|Other names: Tinea versicolor, dermatomycosis furfuracea, tinea flava|
|Light areas of the skin on the chest due to pityriasis|
|Specialty||Dermatology, infectious diseases|
|Symptoms||Dark or light slightly scaly marks on skin|
|Risk factors||Warm, humid environment, pregnancy, immunodeficiency|
|Diagnostic method||Usually based on appearance|
|Differential diagnosis||Vitiligo, secondary syphilis|
|Treatment||Antifungals (selenium sulfide, clotrimazole, ketoconazole)|
Pityriasis versicolor, also known as tinea versicolor, is a superficial fungal infection of the skin, characterized by either reddish-brown, dark or light, slightly scaly marks on the skin. It most commonly affects the upper arms and legs, chest, back, and neck. The marks may be discrete or merged together and there may be a mild itch.
It is caused by the yeast Malassezia, formerly known as Pityrosporum. These yeast are normally found on the human skin and become troublesome only under certain circumstances, such as a warm and humid environment. Other risk factors include pregnancy and immunodeficiency. The disease does not spread between people.
Diagnosis is usually by the appearance of the rash. The marks fluoresce yellow with a Wood's lamp. Direct microscopy may show a "spaghetti and meatballs appearance" of the spores and short filaments. Vitiligo and chloasma do not scale, but otherwise may appear similar. Treatment options include selenium sulfide shampoo, and other creams and shampoos containing antifungals such as clotrimazole 1% or ketoconazole 2%. If this is not effective antifungals by mouth may be used. While the disease is not serious, it may recur.
Pityriasis versicolo is common. Rates are as high as 50% in tropical countries. It is more common during the summer. Males and females are affected equally. The condition was first identified in 1846. Versicolor comes from the Latin, from versāre "to turn" and "color".
Signs and symptoms
Pityriasis versicolor usually presents as reddish-brown or dark or light slightly scaly well defined marks on the skin of generally the upper arms, shoulders, chest and back. The marks may be discrete or merge together and there may be a mild itch. Less likely, the condition can occur in the underarms, in the groin, on the backs of hands, or around the genitals and thighs.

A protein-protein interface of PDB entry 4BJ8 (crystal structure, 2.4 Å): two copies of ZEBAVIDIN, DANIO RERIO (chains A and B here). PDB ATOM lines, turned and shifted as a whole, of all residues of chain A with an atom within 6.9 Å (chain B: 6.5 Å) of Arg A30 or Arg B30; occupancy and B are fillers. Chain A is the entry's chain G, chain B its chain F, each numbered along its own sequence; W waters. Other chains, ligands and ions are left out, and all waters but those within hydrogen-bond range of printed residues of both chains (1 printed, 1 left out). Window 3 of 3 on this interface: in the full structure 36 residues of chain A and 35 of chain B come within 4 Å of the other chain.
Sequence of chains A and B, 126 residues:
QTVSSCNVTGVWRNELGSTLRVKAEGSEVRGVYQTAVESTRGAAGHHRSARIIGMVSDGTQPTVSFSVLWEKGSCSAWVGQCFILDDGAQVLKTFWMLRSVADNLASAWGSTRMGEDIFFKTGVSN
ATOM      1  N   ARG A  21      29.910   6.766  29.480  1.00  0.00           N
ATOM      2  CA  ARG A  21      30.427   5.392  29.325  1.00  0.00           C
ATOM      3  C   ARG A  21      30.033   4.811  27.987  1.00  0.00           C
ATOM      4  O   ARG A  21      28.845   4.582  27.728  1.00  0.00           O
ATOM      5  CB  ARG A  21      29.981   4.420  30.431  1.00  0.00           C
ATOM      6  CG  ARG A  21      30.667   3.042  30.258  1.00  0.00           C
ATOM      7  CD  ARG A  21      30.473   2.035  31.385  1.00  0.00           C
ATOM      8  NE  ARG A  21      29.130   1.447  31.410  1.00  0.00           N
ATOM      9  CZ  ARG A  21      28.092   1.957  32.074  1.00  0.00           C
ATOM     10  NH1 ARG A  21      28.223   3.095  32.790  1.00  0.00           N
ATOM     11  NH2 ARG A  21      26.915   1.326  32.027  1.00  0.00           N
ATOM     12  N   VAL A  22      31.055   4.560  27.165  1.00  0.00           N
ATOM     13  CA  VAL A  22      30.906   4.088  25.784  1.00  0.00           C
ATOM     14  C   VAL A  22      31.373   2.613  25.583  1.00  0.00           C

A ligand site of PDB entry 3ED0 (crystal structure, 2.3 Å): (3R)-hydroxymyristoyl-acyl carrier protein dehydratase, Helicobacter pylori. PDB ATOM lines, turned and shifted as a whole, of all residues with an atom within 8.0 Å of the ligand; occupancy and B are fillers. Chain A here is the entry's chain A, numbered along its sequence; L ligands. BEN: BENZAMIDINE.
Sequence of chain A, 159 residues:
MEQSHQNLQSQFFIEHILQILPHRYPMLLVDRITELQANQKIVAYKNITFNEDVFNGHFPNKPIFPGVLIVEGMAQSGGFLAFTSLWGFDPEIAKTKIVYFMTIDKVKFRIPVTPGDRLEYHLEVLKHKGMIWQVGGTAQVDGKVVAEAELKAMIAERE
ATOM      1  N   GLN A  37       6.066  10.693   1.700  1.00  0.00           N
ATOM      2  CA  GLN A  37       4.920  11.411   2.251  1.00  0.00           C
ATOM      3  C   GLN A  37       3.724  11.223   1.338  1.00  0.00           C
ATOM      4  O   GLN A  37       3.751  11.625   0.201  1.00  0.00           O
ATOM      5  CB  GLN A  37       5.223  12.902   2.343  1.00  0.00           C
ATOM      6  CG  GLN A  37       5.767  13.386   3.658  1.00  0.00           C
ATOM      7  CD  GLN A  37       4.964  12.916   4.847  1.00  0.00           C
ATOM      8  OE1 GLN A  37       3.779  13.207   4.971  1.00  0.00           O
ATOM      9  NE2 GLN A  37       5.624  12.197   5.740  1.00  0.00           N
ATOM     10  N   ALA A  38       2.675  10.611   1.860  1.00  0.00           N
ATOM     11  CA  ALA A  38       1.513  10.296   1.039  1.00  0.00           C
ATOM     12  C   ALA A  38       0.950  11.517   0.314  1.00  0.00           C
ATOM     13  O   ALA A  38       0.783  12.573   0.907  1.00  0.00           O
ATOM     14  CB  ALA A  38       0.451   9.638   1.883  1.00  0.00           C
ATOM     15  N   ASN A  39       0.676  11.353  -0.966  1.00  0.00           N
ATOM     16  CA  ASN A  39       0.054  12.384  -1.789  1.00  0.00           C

The scales may appear a very superficial ash-like scale. The marks can be pale, dark tan, or pink in color, with a reddish undertone that can darken when the person is overheated, such as in a hot shower or during/after exercise. Tanning typically makes the affected areas contrast more starkly with the surrounding skin.
In people with dark skin tones, pigmentary changes such as hypopigmentation (loss of color) are common, while in those with lighter skin color, hyperpigmentation (increase in skin color) is more common. These discolorations have led to the term "sun fungus".
Pityriasis versicolor: light appearance in a person with dark skin.
Pityriasis versicolor is more common in hot, humid climates or in those who sweat heavily, so it may recur each summer.
Direct microscopy may show "spaghetti and meatballs appearance" of the spores and short filaments. Dermoscopy is useful to confirm fine scales. Culture of Malassezia from skin scrapings does not help diagnosis.
Magnified view: fine scale over dark area in pityriasis versicolor
Wood's lamp: fluorescence of pityriasis versicolor
- Progressive macular hypomelanosis
- Pityriasis alba
- Pityriasis rosea
- Seborrheic dermatitis
- Post-inflammatory hypopigmentation
Other topical antifungal medications include Ketoconazole (Nizoral ointment and shampoo). It is normally applied to dry skin and washed off after 10 minutes, repeated daily for two weeks. Ciclopirox (Ciclopirox olamine) is an alternative treatment to ketoconazole, as it suppresses growth of the yeast Malassezia furfur. Initial results show similar efficacy to ketoconazole with a relative increase in subjective symptom relief due to its inherent anti-inflammatory properties. Other topical antifungal agents such as clotrimazole, miconazole, terbinafine, or zinc pyrithione can lessen symptoms in some patients. Additionally, hydrogen peroxide has been known to lessen symptoms and, on certain occasions, remove the problem, although permanent scarring has occurred with this treatment in some sufferers. Clotrimazole is also used combined with selenium sulfide.
Oral antifungals including ketoconazole or fluconazole in a single dose, or ketoconazole for seven days, or itraconazole can be used. The single-dose regimens, or pulse therapy regimens, can be made more effective by having the patient exercise 1–2 hours after the dose, to induce sweating. The sweat is allowed to evaporate, and showering is delayed for a day, leaving a film of the medication on the skin.
This skin disease commonly affects adolescents and young adults, especially in warm and humid climates.
Males and females are affected equally.
It is also commonly referred to as Peter Elam's disease in parts of South Asia.
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